‘One for the Money’ is dull, disappointing

One for the Money is dull, disappointing

Kira Lubahn

Album and film covers used under fair use exception to copyright laws.
Movies are never as good as the books.
This is especially true of “One for the Money.” The book of the same name by Janet Evanovich is genuinely laugh-out-loud funny. The characters are likable and believable, and as the book goes on, the tension never stops rising.
Yet, the movie contains none of these things. Yes, I had high expectations going in and was already disappointed by the casting, but the longer I sat in the theater the more I realized how completely bored I was.
Stephanie Plum (Katherine Heigl, “Life as We Know It”) lost her job as a lingerie department manager months ago and the bills are piling up. So, with nowhere else to turn, she blackmails her shady cousin Vinnie (Patrick Fischler, “Dinner for Schmucks”) into giving her a job. As Vinnie runs a Bail Bonds Agency, this translates into Stephanie becoming the least-qualified bounty hunter of all time.
She decides to go after the bail jumper with the highest reward: Joe Morelli (Jason O’Mara, TV series “Terra Nova). Stephanie and Joe, however, have history. He seduced and dumped her back in high school, and she may have accidentally hit him with her car in retaliation. Problem is, Joe doesn’t want to get caught, and since he’s a cop he has the skills to stay that way. Thankfully for Stephanie, she has Ranger (Daniel Sunjatab, TV series “Rescue Me”), who gives her lessons in bounty hunting.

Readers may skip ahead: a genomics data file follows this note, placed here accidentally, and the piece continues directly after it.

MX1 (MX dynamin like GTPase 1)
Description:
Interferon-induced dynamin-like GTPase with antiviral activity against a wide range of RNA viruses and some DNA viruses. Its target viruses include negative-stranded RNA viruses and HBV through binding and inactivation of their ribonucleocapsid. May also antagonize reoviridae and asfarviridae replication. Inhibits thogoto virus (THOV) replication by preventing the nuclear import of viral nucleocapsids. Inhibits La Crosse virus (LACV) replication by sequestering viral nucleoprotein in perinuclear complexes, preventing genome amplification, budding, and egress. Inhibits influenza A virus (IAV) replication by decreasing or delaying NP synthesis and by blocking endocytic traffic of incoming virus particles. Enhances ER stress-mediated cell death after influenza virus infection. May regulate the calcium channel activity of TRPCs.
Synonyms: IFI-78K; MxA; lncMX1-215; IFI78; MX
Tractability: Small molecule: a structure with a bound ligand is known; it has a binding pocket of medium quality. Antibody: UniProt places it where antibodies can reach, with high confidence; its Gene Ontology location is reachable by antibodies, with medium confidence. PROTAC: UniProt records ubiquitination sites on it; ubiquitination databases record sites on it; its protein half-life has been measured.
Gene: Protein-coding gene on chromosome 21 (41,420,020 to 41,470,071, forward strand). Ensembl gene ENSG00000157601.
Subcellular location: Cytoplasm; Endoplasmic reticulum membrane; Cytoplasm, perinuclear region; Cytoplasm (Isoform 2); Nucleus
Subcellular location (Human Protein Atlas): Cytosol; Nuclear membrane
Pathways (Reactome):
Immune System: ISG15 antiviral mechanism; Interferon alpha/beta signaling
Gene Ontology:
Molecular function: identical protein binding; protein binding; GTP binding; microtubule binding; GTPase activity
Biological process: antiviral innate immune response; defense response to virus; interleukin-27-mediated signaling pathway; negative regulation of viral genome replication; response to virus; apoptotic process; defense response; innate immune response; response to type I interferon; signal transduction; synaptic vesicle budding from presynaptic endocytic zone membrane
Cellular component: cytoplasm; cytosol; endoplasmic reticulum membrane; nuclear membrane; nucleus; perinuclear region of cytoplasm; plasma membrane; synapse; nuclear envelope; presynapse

While the set-up for the plot grabs attention, the actual execution of the story in the film is lacking. There are moments that are meant to be tense and they fall flat. The antagonist, Benito Ramirez (Gavin-Keith Umeh, “Jim), isn’t the least bit scary or intimidating. He feels more like a placeholder than a legitimate threat. The high stakes seem contrived, as if the film is trying too hard to get the audience to feel something. The plot seems forced and fake, nothing like the cleverly crafted story-line contained in the novel.
“One for the Money” also loses to the book with its characterization. Multiple times in the film I wanted to yell at Stephanie for doing something stupid and needlessly dangerous. In the book, Stephanie has a healthy sense of self-preservation and despite all her bumbling is believably capable. In much the same way, the film’s version of Joe comes off as a jerk, instead of the genuinely good guy he is supposed to be.
The only thing that would have saved this film is if it had been rated R instead of PG-13. Because of the lower rating, the witty conversations and sexual innuendos of the book are chopped up, pulled apart and watered down until they’re practically unrecognizable. The actions that are meant to show the audience why Benito is a threat are completely censored in the film. It’s a throwaway comment that he’s been charged with rape three times and never been convicted, yet in the novel the reader believes that Benito is dangerous because of what he says and what he does. The climax of the movie is also completely different than the one in the book, and I can only think that it was changed because the original would not have been allowed in a PG-13 film.
Besides the too low rating, the cinematography is nothing special and the music is cheesy at best. In addition, the film fails to take advantage of some of the funnier side characters, instead making them cheap laughs.
If you want high stakes, hilarious dialogue and a gutsy heroine skip the movie version of “One for the Money” and read the book instead. It’s much better.
By Kira Lubahn